The following work by George Forrest is contained in my collection:

Kismet with music adapted from the themes of Alexander Borodin (1953): Original Motion Picture Soundtrack (1955).

Research Revelations about Homeschooling

Research Revelations about Homeschooling
by Brian D. Ray, Ph.D., National Home Education Research
in Crosswalk.com Homeschool News (Thursday, October 20, 2011)

Parent-led home-based education continued to be common, if not the norm, for most of the time for most children’s lives through the nineteenth century. Things changed quickly, however, during the late 1800s and into the twentieth century. Homeschooling was nearly nonexistent, perhaps only 13,000 schoolchildren in the United States by the 1970s.1 Then a stunning change began around the early 1980s such that just over 2 million students in grades K to 12 were estimated to be homeschooled in the United States during the spring of 2010.2

Much of public opinion is very positive toward this private educational practice. However, genuinely curious people and ideological skeptics and opponents of homeschooling continue to ask questions about home-based education. Research continues to answer some of these basic questions.

Read more:

Click to access Research_Revelations.pdf

Old Elm Grove School, Brookes Park, Hazelwood, MO

Old Elm Grove School or Little Red Schoolhouse

Brookes Park

Brookes Drive

Hazelwood, MO 63042

Brookes Park in Hazelwood, MO, has 3.4 acres of parkland, historical buildings, playground, picnic sites, and a pavilion. Hazelwood has several Historic Landmarks located within its boundaries. Some of them have been relocated to Brookes Park. The Old Elm Grove School, also known as the Little Red Schoolhouse, is one of those relocated. It was built around 1852 and is said to be the earliest school building in the county. The red brick of the one room school were used in an unusual fashion in that the brick faces are turned toward the inside. The school closed in 1952.  Other landmarks in Brookes Park include the Stuart-Utz-Teson House, a two-story, dog-trot style log home built in 1824; the Knobbe House built in 1870 and located on the site of the Village Square Shopping Center; and the St. Cin House, built in the 1850’s with bricks made on St. Charles Rock Road.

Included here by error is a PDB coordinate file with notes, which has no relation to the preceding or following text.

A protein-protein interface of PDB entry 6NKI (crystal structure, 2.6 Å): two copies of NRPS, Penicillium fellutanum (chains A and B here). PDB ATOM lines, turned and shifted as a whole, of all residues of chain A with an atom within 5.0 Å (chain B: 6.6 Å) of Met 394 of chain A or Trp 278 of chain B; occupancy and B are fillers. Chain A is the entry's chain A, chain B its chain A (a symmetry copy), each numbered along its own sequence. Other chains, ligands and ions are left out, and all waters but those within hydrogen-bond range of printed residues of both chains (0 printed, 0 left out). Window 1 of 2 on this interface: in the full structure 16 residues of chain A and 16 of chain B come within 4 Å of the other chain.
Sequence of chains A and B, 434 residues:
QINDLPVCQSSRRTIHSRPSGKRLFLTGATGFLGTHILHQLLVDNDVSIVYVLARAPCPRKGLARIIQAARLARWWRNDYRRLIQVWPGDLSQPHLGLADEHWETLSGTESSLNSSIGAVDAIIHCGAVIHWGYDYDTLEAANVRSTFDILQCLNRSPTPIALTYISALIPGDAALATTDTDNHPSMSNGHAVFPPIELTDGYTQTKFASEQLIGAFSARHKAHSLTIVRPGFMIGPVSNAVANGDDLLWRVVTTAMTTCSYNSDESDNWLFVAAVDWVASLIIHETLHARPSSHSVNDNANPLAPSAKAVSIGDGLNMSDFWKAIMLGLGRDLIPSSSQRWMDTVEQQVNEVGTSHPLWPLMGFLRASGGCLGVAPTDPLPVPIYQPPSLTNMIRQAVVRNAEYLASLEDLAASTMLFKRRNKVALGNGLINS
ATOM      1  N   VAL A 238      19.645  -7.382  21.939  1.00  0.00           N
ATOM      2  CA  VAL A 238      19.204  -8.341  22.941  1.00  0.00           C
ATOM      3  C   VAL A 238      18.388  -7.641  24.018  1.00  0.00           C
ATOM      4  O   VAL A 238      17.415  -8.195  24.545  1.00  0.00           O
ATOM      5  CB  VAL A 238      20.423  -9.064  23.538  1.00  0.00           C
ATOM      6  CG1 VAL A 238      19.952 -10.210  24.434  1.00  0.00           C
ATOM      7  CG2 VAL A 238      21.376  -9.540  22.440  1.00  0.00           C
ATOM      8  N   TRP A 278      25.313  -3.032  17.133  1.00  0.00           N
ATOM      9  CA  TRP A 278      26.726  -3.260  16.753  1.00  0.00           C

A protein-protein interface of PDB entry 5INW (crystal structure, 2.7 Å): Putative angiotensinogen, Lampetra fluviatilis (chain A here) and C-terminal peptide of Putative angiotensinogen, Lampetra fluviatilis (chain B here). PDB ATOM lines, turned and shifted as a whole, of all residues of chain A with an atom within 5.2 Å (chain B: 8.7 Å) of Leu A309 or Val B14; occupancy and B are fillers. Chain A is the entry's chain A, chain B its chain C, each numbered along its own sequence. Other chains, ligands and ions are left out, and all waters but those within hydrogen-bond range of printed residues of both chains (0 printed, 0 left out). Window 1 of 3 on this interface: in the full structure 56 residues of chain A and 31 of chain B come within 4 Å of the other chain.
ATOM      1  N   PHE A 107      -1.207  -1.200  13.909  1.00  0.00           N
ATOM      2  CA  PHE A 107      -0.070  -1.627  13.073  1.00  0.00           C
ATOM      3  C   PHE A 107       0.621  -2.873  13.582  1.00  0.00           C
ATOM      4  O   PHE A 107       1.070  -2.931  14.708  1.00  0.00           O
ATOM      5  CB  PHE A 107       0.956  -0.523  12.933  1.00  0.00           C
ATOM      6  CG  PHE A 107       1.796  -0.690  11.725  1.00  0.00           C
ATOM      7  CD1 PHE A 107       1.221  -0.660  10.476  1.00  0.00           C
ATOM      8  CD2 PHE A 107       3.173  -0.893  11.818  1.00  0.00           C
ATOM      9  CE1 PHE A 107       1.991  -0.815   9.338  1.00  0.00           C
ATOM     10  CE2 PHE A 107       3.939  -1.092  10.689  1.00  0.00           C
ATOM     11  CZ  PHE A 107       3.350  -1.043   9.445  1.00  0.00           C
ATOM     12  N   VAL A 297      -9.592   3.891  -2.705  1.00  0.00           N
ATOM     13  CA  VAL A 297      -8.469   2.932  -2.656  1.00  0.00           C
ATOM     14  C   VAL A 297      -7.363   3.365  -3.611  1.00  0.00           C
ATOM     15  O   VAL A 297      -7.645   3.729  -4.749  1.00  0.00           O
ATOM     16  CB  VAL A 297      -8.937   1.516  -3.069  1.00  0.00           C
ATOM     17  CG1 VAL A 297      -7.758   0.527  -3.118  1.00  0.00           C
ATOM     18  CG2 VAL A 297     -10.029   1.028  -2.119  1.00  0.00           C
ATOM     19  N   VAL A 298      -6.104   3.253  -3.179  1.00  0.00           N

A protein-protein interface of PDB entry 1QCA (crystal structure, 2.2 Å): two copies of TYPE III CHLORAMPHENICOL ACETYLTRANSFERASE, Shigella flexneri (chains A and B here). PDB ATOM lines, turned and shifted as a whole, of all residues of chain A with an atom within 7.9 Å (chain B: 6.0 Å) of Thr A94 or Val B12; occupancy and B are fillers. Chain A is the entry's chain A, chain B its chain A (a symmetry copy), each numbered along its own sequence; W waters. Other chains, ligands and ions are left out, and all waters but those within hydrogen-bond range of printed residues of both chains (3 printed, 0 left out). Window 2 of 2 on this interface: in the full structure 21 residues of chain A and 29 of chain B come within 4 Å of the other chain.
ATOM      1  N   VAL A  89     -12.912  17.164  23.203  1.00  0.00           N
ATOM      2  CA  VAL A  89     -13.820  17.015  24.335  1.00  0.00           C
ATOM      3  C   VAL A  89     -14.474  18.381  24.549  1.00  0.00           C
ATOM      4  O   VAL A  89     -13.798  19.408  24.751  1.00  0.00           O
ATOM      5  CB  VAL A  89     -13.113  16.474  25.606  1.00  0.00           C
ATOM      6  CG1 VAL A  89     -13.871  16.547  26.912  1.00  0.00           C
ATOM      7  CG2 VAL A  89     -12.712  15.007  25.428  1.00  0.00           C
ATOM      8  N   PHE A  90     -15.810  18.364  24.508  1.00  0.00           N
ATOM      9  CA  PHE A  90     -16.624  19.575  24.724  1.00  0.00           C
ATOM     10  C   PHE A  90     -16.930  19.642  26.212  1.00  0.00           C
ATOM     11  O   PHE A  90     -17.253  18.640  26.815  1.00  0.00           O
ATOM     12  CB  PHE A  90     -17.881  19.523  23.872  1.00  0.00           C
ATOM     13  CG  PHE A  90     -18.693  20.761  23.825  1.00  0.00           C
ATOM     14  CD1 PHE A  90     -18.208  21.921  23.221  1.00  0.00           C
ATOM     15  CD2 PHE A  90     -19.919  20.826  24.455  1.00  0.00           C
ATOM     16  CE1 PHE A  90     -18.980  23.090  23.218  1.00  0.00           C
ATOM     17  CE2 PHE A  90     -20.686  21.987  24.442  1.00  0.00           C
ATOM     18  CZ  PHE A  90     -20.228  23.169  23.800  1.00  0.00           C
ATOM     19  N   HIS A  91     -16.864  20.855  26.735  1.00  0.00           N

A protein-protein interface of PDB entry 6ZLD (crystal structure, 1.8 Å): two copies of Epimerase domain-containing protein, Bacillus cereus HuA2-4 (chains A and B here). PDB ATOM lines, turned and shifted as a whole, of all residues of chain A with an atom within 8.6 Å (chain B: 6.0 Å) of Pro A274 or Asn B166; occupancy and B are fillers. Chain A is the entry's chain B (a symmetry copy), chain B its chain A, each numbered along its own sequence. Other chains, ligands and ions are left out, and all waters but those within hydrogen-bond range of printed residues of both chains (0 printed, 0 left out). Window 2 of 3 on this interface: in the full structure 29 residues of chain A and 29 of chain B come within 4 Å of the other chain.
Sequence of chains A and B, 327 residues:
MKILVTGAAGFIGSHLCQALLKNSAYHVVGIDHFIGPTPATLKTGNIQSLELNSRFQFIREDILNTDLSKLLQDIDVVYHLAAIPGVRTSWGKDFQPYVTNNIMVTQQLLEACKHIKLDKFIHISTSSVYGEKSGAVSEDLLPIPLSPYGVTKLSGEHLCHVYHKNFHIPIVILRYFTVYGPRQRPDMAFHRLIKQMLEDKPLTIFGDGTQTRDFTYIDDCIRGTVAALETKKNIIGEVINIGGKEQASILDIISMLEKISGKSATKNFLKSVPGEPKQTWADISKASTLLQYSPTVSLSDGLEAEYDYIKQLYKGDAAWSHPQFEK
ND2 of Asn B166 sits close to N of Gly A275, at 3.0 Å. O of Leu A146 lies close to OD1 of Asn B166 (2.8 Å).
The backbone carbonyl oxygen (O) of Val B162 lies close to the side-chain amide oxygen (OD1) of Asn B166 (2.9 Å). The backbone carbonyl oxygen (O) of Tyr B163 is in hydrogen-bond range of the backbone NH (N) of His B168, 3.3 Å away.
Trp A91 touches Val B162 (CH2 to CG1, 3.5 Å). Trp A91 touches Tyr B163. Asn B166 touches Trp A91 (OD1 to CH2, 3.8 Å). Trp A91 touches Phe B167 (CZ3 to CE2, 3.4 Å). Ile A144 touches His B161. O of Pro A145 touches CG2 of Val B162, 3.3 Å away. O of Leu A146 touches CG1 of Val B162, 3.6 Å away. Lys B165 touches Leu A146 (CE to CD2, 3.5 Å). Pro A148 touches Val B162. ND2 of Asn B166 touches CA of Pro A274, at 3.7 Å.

http://aboutstlouis.com/local/communities/hazelwood-missourielm grove brookes-park-little-red-schoolhouse

Giacomo Fogliano and L’amor donna ch’io te porto


Giacomo Fogliano (1468 –April 10, 1548) was an Italian composer, organist, harpsichordist, and music teacher of the Renaissance, active mainly in Modena in northern Italy, who composed frottole, the popular vocal form ancestral to the madrigal, and later in his career also wrote madrigals themselves, as well as some sacred music and a few instrumental compositions.  Fogliano was born in 1468 at Modena, Italy, where he evidently spent most of his career.  He was the older brother of Lodovico Fogliano (c. 1475 – 1542), also a composer who was better known as a theorist. Details of Giacomo’s life are sketchy, but most of his years of employment and at least one of his journeys are known. Early in his life he was praised for his mastery of various instruments, particularly the organ and the harpsichord, and in 1479 he became organist at Modena Cathedral – an unusual achievement for a musician of 11.  The records of the cathedral list him as maestro di cappella (singing master) also starting in that year, ending in 1497, at which time he vanished from the record, reappearing again in 1504, from which year he held the dual post of organist and maestro di cappella until his death in 1548.